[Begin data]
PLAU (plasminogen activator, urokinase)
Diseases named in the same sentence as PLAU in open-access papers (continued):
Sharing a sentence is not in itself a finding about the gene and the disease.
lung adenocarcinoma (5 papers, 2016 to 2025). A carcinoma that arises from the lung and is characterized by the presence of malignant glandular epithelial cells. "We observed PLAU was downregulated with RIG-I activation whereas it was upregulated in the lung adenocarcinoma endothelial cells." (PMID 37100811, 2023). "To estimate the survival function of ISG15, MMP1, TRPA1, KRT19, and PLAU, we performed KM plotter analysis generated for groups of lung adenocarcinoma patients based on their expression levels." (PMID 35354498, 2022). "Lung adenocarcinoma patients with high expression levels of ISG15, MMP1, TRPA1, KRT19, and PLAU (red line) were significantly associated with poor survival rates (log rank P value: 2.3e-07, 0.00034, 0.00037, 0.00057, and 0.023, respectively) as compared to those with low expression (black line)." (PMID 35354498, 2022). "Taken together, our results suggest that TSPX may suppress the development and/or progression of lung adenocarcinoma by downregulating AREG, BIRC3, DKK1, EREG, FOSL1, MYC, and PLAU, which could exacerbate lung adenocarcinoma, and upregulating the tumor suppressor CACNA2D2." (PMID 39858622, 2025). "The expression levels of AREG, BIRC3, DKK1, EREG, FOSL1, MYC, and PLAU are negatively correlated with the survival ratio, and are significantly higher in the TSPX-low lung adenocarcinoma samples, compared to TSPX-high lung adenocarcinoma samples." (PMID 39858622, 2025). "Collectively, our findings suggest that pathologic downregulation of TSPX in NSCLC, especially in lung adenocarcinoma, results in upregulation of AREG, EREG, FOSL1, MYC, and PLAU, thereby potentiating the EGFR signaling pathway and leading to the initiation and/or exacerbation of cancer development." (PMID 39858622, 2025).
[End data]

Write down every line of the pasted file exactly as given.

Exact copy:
PLAU (plasminogen activator, urokinase)
Diseases named in the same sentence as PLAU in open-access papers (continued):
Sharing a sentence is not in itself a finding about the gene and the disease.
lung adenocarcinoma (5 papers, 2016 to 2025). A carcinoma that arises from the lung and is characterized by the presence of malignant glandular epithelial cells. "We observed PLAU was downregulated with RIG-I activation whereas it was upregulated in the lung adenocarcinoma endothelial cells." (PMID 37100811, 2023). "To estimate the survival function of ISG15, MMP1, TRPA1, KRT19, and PLAU, we performed KM plotter analysis generated for groups of lung adenocarcinoma patients based on their expression levels." (PMID 35354498, 2022). "Lung adenocarcinoma patients with high expression levels of ISG15, MMP1, TRPA1, KRT19, and PLAU (red line) were significantly associated with poor survival rates (log rank P value: 2.3e-07, 0.00034, 0.00037, 0.00057, and 0.023, respectively) as compared to those with low expression (black line)." (PMID 35354498, 2022). "Taken together, our results suggest that TSPX may suppress the development and/or progression of lung adenocarcinoma by downregulating AREG, BIRC3, DKK1, EREG, FOSL1, MYC, and PLAU, which could exacerbate lung adenocarcinoma, and upregulating the tumor suppressor CACNA2D2." (PMID 39858622, 2025). "The expression levels of AREG, BIRC3, DKK1, EREG, FOSL1, MYC, and PLAU are negatively correlated with the survival ratio, and are significantly higher in the TSPX-low lung adenocarcinoma samples, compared to TSPX-high lung adenocarcinoma samples." (PMID 39858622, 2025). "Collectively, our findings suggest that pathologic downregulation of TSPX in NSCLC, especially in lung adenocarcinoma, results in upregulation of AREG, EREG, FOSL1, MYC, and PLAU, thereby potentiating the EGFR signaling pathway and leading to the initiation and/or exacerbation of cancer development." (PMID 39858622, 2025).